Mt. Vernon Register-News from Mt Vernon, Illinois on December 20, 1968 · Page 1
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Mt. Vernon Register-News from Mt Vernon, Illinois · Page 1

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Friday, December 20, 1968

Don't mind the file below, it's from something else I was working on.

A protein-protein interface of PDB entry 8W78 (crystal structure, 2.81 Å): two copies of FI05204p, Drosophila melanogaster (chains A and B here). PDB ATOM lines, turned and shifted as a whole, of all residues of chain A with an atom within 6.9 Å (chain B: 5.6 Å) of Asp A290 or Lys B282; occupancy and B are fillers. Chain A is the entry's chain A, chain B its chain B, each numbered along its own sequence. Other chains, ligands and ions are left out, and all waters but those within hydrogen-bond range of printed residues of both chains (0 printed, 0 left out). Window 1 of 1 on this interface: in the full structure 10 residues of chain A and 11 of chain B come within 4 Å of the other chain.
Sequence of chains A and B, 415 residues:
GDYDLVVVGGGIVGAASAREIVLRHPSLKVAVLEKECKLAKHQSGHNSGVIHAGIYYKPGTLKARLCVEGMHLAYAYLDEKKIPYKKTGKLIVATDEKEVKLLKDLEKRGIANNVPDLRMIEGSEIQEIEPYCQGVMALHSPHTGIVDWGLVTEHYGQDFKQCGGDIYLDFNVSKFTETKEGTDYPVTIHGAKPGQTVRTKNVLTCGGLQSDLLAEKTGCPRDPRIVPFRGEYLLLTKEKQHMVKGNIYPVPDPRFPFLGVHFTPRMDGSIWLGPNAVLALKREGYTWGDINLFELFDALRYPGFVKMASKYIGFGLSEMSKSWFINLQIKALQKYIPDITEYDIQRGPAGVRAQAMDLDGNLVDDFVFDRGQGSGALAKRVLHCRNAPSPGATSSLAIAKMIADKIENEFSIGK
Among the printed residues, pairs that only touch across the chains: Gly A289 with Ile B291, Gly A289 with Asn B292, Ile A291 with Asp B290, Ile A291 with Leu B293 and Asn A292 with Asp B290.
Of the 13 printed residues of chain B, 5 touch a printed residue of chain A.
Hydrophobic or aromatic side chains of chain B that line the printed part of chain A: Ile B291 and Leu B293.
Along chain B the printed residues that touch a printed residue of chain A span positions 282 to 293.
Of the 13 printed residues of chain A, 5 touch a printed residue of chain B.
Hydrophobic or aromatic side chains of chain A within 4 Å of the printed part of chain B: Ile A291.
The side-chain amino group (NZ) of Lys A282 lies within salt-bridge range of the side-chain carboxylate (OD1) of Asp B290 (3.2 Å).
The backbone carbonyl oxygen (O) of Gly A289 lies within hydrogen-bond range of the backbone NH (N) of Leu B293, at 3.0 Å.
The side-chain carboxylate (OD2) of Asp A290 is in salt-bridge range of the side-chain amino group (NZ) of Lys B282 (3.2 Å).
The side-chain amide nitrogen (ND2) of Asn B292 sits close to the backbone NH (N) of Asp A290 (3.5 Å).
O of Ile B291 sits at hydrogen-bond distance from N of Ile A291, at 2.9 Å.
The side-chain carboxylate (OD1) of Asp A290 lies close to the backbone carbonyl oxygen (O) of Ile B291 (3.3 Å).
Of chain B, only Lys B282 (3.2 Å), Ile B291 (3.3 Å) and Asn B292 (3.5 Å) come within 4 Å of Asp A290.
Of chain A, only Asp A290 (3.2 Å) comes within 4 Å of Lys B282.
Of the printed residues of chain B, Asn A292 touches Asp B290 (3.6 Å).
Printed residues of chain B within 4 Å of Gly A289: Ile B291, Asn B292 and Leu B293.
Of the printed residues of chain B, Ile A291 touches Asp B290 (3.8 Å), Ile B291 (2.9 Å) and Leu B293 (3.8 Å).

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1 TEMPERATURE Thursday high 53, low 39. 7:00 a.m. today 27. Downtown at noon today 38. Ml VERNON REGISTER-NEWS MEMBER AUDT BUREA»' OF CIRCULATION SQUARE DEAL FOR ALL —SPECIAL FAVORS FOR NONE A NON-PARTISAN NEWSPAPER WEATHER Southern Illinois — Generally cloudy tonight. Low 28 to 35. Slightly warmer Saturday with rnin developing extreme south and rain or snow elsewhere. High Saturday 35 to 45 except near 50 extreme south. VOLUME XLfX—NO. 70 MOUNT VERNON. ILLINOIS, FRIDAY, DECEMBER 20, 15)68 40c per Week — Single Copy 7c APOLLO OXYGEN TROUBLE USS PUEBLO, an American intelligence ship, was captured with 83 men aboard in January. As MIG fighters circled overhead, the ship was forced by Communist patrol boats to put into the North Korean port of Wonsan. HANDS RAISED, men said to be crew members of the USS Pueblo are led ashore bv North Korean forces. Shriver Stays NIXON PICKS CHAS. YOST FOR U.N. JOB NEW YORK (AP) -- President-elect Nixon today named career diplomat Charles W. Yost to become U.S. ambassa- and announced that Sargent Shriver, who had been consid ered for the job, will remain ambassador to France during the new administration. Both men are Democrats. Nixon said he considered it essential to have bipartisanship in the top diplomatic councils of Lis new government. His selection of Yost was a surprise, for speculation about the U.N. job had for days centered on Shriver. Nixon said he and his advisers decided that in this era the United Nations job requires "a skilled professional diplomat" rather than a political figure. Yost holds the rank of career ambassador, but had been reined since 1966, when he left the U.N. as deputy ambassador under Arthur J. Goldberg. Yost is 61. Nixon disclosed that he had discussed the U.N. appointment •not only with Shriver, but with S*>n. Eugene J. McCarthy, D- ?vlinn., and with Vice President Hubert H. Humphrey. But he maintained that they had not bLen flatly offered the appointment. Nixon said he doesn't offer a job until he is certain the man involved is going to take it. Never Missed In 47 Years The picture of a Mt. Vernon man appeared in a recent issue of The Rotarian magazine—in illustrious company. He is Myrl M. Lumbattis. of 1 Oak Place, who has not missed a Rotary Club meeting in 47vyears. Pictured in the magazine with Lumbal tis are 21 o1 her • : R6tar- ians, from all over the country, who have not missed a meeting in at least 35 years. Mr. Lubattis is a past president of the local cluh, past district governor and a charter member; Carlinville Shooting Ransom Paid Today j Perhaps By Christmas 6th Massacre Death Flu-Related Deaths Are Increasing By THE ASSOCIATED PRESS Deaths from influenza, pneumonia and related diseases reached epidemic proportions for the second straight week, the National Communicable Disease Center in Atlanta announced today. The center reported 703 deaths from pneumonia-influenza -213 more than normal—during the week that ended Dec. 14. These deaths occurred in 122 cities used by NCDC in compil- j ing weekly reports. The total for the nation would be slightly higher. For the first week in December, a total of 672 pneumonia- influenza deaths was reported as compared to an expected 476. In determining severity of outbreaks, NCDC uses an expected figure--or normal—for each week of the year. When deaths exceed a predetermined figure above the expected number, NCDC considers the epidemic threshold has been passed. The flu epidemic continued today to cause school closings, cancellations oi public evenls, and slowed-down business and holiday activities. It also threatened to dim a major social event—the wedding on Sunday of Julie Nixon to David Eisenhower. Mrs. Dwight (Continued On Page 2 Col. 5) SPRINGFIELD, 111. (AP) — Eight-year-old Diane Kline died today in St. John's Hospital, the sixth fatal victim of a shooting in a Carlinville welfare office Wednesday. Another Kline child, Michael, 14, remains in very critical condition, hospital officials said. A son-in-law. Charles Bennett, 20, said Sherman Kline, who turned a Christmas party for his family into a bloodbath, "was always talking about shooting people." Kline was a plumber, 38, and 1 the father of 10 children. "Dad felt so hurt that he was I going to get rid of us all," ! a married daughter, Linda, 15, said. Kline drew two pistols Wednesday in a state welfare office and opened fire on everyone in sight. Four persons, including his estranged wife, were killed. Kline died later of a bullet wound which officials said was self-inflicted. "He was high-strung, disturbed at times, and felt the welfare department was trying to take his children away," said a patrolman who had known Kline for about 10 years. Four Kline children were wounded in the outburst, two critically. Three welfare caseworkers, also were killed. They had invited six of Kline's children and the parents to the welfare office and cheerfully tried to evoke something of a Christmas spirit in a broken family. Alvin Sawyer, sheriff of Macoupin County, said he believed Kline was motivated-by revenge. Killed were the caseworkers who had recommended that six of Kline's children be put up for adoption. They judged Kline and his estranged wife, Lorraine, unfit parents. Kline had been scheduled to be sentenced today on charges of carrying a concealed weapon and assaulting a police officer. He had pleaded guilty to the charges, which arose from an incident in May in a St. Louis suburb. ACCUSE 2 OF MACKLE KIDNAPING Promise Release Of Pueblo Crew LYNDA'IN ENGLAND SHOPPING DAYS I'TIL CHRISTMAS LONDON (AP) - Lynda Bird i Robb, on her way home from a 1 visit with her Marine major husband in Thailand, is stopping in London for several days. Cite Mt. V. Gl For Heroism MIAMI, Fla. (AP) — An escaped convict and a woman were charged today with kid­ naping Barbara Jane Mackle, coed daughter of millionaire Florida land developer. The warrants were announced in Washington by FBI Director J. Edgar Hoover after a night of waiting for the release of Barbara after the ransom was paid, it was it was learned here. The persons charged were identified as Gary Steven Krist, an escaped convict from California who lived a tangled double life posing at two universities as researcher George Deacon, and Ruth Eisemann Schier. Both fugitives had worked at the University of Miami Institute of Marine Sciences. It was from "the institute that a 13%foot speedboat was stolen in the first attempt o pick up $500,000 in ransom money early Thursday. After that attempt failed because of accidental police intrusion, Barbara's father, Robert Mackle, pleaded with the kidnapers not to take revenge on his daughter. The warrants were based on complaints issued Thursday night in Miami before U.S. Commissioner Edward P. Swan. Hour by hour, from about 9:15 p.m. Thursday, the FBI said a statement was imminent. Then, according to an extremely well qualified source, the kidnapers made a new contact with the girl's millionaire parents. The same source said the ransom was paid in the early hours today, this time without a hitch. All morning, the source here said, the 20-year-old Emory College coed's parents and the FBI waited for the expected release. But the FBI said in Washington this afternoon Barbara was still missing. The suspects who were charged also were missing and wanted fliers were put out. i There was no comment from ; the Mackles. Barbara Jane, 20-year-old Emory University junior, was! kidnaped from an Atlanta motel I room early Tuesday. \ 11 Released GIs Arrive In Bangkok BANGKOK (AP) — Eleven American GIs arrived in Bangkok today after five months in Cambodian captivity. A 12th American also was released, but remained in Phnom Penh because he was not well enough to travel. The 11 soldiers, who had been captured last July when their river boat strayed into Cambodian waters, leave Bangkok late tonight for Clark Air Base in the Philippines. A plane was waiting there to take them home for Christmas The 12th man, Spec. 4 Earl Gurnsey, was a helicopter pilot who was injured when his plane was shot down over Cambodia Nov. 27. Prince Norodom Sihanouk, the Cambodian chief of state, j announced the release of the Americans Thursday as a Christmas gesture of good will. The 11 soldiers were turned over to the Australian Embassy in Phnom Penh, which represents the U.S. government in Cambodia, and a commercial airliner brought them to Bangkok this afternoon. The 11 soldiers were Warrant, Officer Ralph W. McCullough, j Columbus, Ga.; Spec 4 Harley M. Cassell JJr., Danville, Va.; i Pfc. John R. Chevalier, Jersey City, N.J.; Spec. 4 Donald E.; Grigsby, Springfield, Ohio; Sgt. j Lee E. Henry, Oakland, Calif.; j Sgt. Terry L. Kramer, Wauze -j ka, Wis.; Spec. 4 Donald E. | Price, Columbus, Ohio; Sgt. j Harold D. Simms, Kingman, j Ind.; Sgt. Floyd A. Wilmoth. ; Yadkinville, N.C.; Spec. 4 Klaus j Zupp. White Plains, N.Y., and| Sgt. Winfred D. Crowe, Duluth,! Ga. The soldiers admitted at a< news conference that "several i weeks ago" they had written a letter to Prince Sihanouk condemning U.S.-Cambodian border incidents. WASHINGTON (AP) — North Korea is preparing to release the 82 surviving crewmen of the captured U.S. intelligence ship Pueblo in the near future, perhaps by Christmas, according to a high government source. The source, who could not be I identified, said he could not dis- 1 close any details, except to say that the North Koreans agreed to release the prisoners following a total of l^k hours of meetings with American officials Tuesday and Thursday at Pan- munjom, site of the Korean ar mistice talks. Defense Department officials termed the Thursday meeting at Panmunjom "constructive," but with "no decisions made," although developments were expected "very shortly." The State Department Thursday had declined to express any thoughts of the release reports. "I will not express an opinion one way or another, and I hope you will bear with us," State Department press officer Robert J. McCloskey said. He did not deny the reports . Reports had circulated in recent day of the possible release of the officers and crewmen of the ship, captured last Jan. 23 off the coast of North Korea. And from South Korea came word Thursday that a high government source said he believed the Pueblo crew would be re- Mendenali, Carmi Men Get Prison SPRINGFIELD. 111. (AP) Three men have been entenced lo prison on charges connected W'th the sale of securities ol Southern United Life Insurance Co. Malcolm Rudolph and Charles E. Barbre, both of Carmi, were si von IS months sentences Thursday by Judge Omer Poos of U.S. District Court. Judge Poos said they would be eligible for parole in four I months. Both men also were or- i dered to serve five years pro- I bation. | Vernon Mendenali of North ! Little Rock, Ark., received a lAvo-year sentence with a provision he will be eligible for parole in six months. He also was placed on five years probation. The three men were indicted in 1965 on charges of federal securities violations, mail fraud' McMalinn Sentenced Louis E. McMahan of Mount Vernon, former president of Southern United Life Insurance Co., was sentenced to four years and fined $10,000 Dec. 9 in die same case. Tlie firm has since merged with another insurance company. Delay Threatened STILL AIM FOR LAUNCH AT 7:51 A.M. Ken Gray On Trip To Japan I WASHINGTON (AP) - Two members of the House Public Works Committee presently are an official inspection trips into Pacific areas, increasing, to six the number making such,, ,,trips since Congress adjourned, committee sources said today. Rep. Kenneth J. Gray, D-Hl., is on a two-week visit to Japan to study high speed travel and water pollution control in that country, an aide said. Rep. Ed Edmondson, D-Okla. is on a two-week trip to South Vietnam to study Army Engineer military and harbor construction in that country. Both men are due back in this country before Christimas, the committee aide said. (Continued On Page 2 Col. 2) Four Buildings Burn In Pana PANA, 111. (AP) — Firemen from Pana, Taylorville, Shelbyville and Assumption battled for more than three hours Thursday a fire that destroyed two buildings and damaged four others. No one was injured. Pana fire officials said the fire started in the boiler room of the Presto Wash Coin Laundry. The buildings destroyed contained the laundry and the Pana Maid Furniture Store. Damaged were a one-story insurance building, and two-storey buildings housing an insurance office, a tavern and apartments. The cause of the fire was not immediately determined nor was a damage estimate availa -j ble. I CAPE KENNEDY, Fla. (API — Contaminated liquid oxygen was discovered today in the power-producing fuel cells of the Apollo 8 spaceship, threatening a possible delay of Saturday's planned blastoff of three astronauts on a mission to orbit tlie moon. The launch team began draining the 640 pounds of liquid oxygen from the three cells, hoping to replace it by late today. "The launch team still is aiming for a launching at 7:51 a.m. EST Saturday," the space agency said. "Work in the next few hours will determine if this can be done." Officials hoped the replacement could be accomplished during a planned six-hour hold in tlie countdown which is to start at. 3:51 p.m. The automatic hold was built into the countdown to handle such contingencies. The National Aeronautics and Space Administration said the contamination was caused by an excess amount of liquid nitrogen in the oxygen supply. The nitrogen is used to cool and condition oxygen before it is blended with liquid hydrogen in the fuel cells. There was no report on how tlie excess nitrogen got into the system. "This contamination does no damage to tlie fuel cells," a spokesman said. "But if launched in this condition, the astronauts would have to purge their fuel cells more often in flight—about once every hour instead of every seven hours as planned." The liquid oxygen, at 297 degrees below zero, and liquid hydrogen, at 423 degrees below, wei"e pumped into the three fuel cells Thursday. They combine during the flight to produce electricity lo run the spacecraft systems and a byproduct of water for astronaut drinking. The history-making mission, set for Saturday morning, is fraught with perils never before faced, but hopes were high that tlie astronauts would carry out their mission to orbit the moon and get back safely to earth. "The mission is justifiable and it is right, from a technical point of view," said Dr. Kurt Debus, director of the Kennedy Space Center. "The moon is an old target of man's dreams. Now it is a tangible target. "There is a very, very good chance of a successful mission. Going to the moon means opening a vast new frontier. It is an exciting and rewarding tiling to contemplate." As their date with destiny drew near,' the astronauts—Air Force Col. Frank Borman, Navy Capt. James A. Lovell Jr. and Air Force Maj. William A. Anders—were cool and confident. "We're ready as can be," one of them reported cheerfully as hundreds of crewmen preparing the Saturn 5, the world's mightiest rocket, moved at 8:51 p.m. into the final countdown, an exacting process that consumes (Continued On Page 2 Col- 4) AWARDED BRONZE STAR—'AJrmy' Specialist Four Gary P. I^oblnspn (right), Ml. Vernon, Js shown'receiving his first and second award of the Bronze Star Medal lor heroism in Vietnam, Robinson, 21, is the son of Mr, and Mrs. James Koblnson, (i()8 Park Aye. Army Specialist Four Gary P. Robinson. 21. son of Mr. and Mrs. James Robinson, 608 Park Ave.. Mt. Vernon, received hi? first and second award of the Bronze Star Medal recently near Tay Nmh. Vietnam. SP/4 Robinson received the award for heroism in action against enemy forces in Vietnam. April 12. 1968 and Aug. 22. 1968. The April 12 Bronze Star Award citation stated that "While on a combat operation, Company B came under a very intense enemy attack. Robinson, with complete disregard for his own safety, refused to leave his heavily hit position until the enemy was with 15 meters of his position. He then carried one wounded man to a secure area in the center of the perimeter and returned to another wounded man. His valorous actions contributed immeasurably to the success of the mission." The August 22 award citation read "When his unit's location Urges City Not To Accept Resignation Chamber Asks Lewis To Stay As Manager (Continued On Page 2 Col. 8) The Mt. Vernon Chamber of Commerce today asked Chester Lewis to reconsider his resigna- 'ion as city manager. At the same, time the Chamber's directors urged tlie city council not to accept Lewis' resignation. Lewis, who has served as city manager here for 11 ye- is, tendered his resignation at Monday night's council meeting. The city council took no action, but decided to "discuss" it fully" at an informal meet- irg on January 2. Expressing "deep concern," the directors, who represent 1,300 business and i n d ividual members, asked Lewis to reconsider. In an open letter, signed by chamber Manager Bob Poisall, the directors said, "It is our desire to express appreciation fer what you have done here in a capacity that involves decisions affecting thousands of I_.oople. It is our opinion that you have performed an outstanding job under the usual trying conditions of public office operations. 'We are confident that a great majority of our people, in and out of public office, re' cognize your professional lea; d<n-ship in city government ope- I rations and join the directors of the Mt. Vernon Chamber of Commerce in requesting that you reconsider leaving your current position as our city manager. It takes big men to alter their decisions and we consider you quite capable of giving our request every consideration." In a letter to the city council, the Chamber directors ask that the resignation not be accepted. "Our community can ill •ifrord to lose tlie experience «irid the general know- how tound in City Manager Lewis." Coy Flora Is First To File For City Council j Coy Flota, of 714 South 21st j street, is the first to file for j Mt. Vernon city councilm a n, i subject to the primary next Febi ruary and the final election in April. Flota, who is completing his -econd four- year- term on tlie city council, will be seeking reelection. He filed his petitions this morning. Up to a late hour this morning only three candidates had filtered the race for city offices. Tney are Paul Hayes, who seeks reelection as a city clerk; R.lland W. Lewis, candidate for mayor; and Councilman Flota. The last day for candidates tio file their petitions is Saturday, December 28. To be elected next April are a mayor, city clerk, city treasurer, and two councilmen. Rolland Lewis First Candidate For Mayor O- -0- Rolland W. Lewis, a well known businessman and civic worker, is Mt. Vernon's first candidate for mayor. Lewis, of 100 south 34th street, filed his petitions in tlie city clerk's office late yesterday. He is president of House De Lions. Ltd., an importing firm, and is manager of the John A. Watts Jr. seed brokerage company. Lewis served as president of the YMCA board here for six years and was tlie leader in a community drive which resulted in establishment of a YMCA facility in the community. He has been an active worker in fund drives for community projects and three years ago headed the United Fund campaign. He and his wife, Sally, have four sons—John, 15, Jeffrey, 14, James, 11, and Robert, 7. ROLLAND LEWIS Y